With all the immigrant populations counted all that was left was deciding who had won the ward’s popular vote. Ward 13 was hardest fought, but after three political chips, and a prior power move to redistribute the immigrant cubes, he did it.
“I win,” said Michael Holzer, D.C. Game Night’s weekly game organizer.
Holzer won Tammany Hall, a board game based on William M. Tweed’s corrupt New York- based political organization of the 19th century.
While Holzer revels in his victory a cheer rises up from the group behind him. A player flashes a mocking scowl and everyone grabs a card.
Across Washington gaming groups like D.C. Game Night bring people together with more than just winning on their minds. Gaming allows players to explore their own concept of self in a way that violates or emphasizes the rules of their own lives.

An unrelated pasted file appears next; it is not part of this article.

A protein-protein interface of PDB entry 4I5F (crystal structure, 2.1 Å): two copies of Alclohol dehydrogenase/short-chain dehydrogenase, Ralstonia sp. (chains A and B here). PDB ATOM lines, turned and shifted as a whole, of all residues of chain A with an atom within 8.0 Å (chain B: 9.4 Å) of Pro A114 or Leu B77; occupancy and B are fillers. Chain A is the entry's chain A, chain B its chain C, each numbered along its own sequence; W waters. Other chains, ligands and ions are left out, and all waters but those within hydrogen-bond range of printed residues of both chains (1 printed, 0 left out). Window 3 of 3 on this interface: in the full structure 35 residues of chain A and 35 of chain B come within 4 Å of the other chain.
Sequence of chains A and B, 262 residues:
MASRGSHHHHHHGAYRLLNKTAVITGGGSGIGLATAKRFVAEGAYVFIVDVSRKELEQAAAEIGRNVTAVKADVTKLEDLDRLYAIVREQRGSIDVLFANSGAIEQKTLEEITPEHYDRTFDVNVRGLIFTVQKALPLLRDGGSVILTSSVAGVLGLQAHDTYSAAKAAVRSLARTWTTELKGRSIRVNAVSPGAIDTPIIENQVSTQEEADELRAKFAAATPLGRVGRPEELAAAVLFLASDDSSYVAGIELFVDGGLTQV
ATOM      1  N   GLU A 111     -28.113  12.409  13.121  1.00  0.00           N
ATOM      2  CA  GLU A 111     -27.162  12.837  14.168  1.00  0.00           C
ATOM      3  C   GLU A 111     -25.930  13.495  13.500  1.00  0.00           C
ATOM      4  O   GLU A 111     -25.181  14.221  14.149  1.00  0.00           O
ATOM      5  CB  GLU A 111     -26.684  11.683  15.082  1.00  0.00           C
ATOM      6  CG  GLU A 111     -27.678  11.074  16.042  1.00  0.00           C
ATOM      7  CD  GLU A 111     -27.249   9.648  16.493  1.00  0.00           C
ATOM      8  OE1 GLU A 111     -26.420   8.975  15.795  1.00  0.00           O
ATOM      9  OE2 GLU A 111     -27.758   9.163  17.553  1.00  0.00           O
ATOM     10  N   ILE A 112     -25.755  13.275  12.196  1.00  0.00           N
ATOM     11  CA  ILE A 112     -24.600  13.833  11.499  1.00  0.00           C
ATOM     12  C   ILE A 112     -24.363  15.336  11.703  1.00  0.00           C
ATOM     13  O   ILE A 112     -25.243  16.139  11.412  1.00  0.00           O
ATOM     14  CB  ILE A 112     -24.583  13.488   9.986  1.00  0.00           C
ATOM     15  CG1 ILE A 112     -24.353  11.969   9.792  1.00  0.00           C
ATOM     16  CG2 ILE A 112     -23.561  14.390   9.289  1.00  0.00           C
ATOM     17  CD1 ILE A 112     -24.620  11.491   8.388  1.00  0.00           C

“Games are a safe place to explore who you are,” says Scott Nicholson, associate professor at the School of Information Studies at Syracuse University and the director of the Because Play Matters game lab.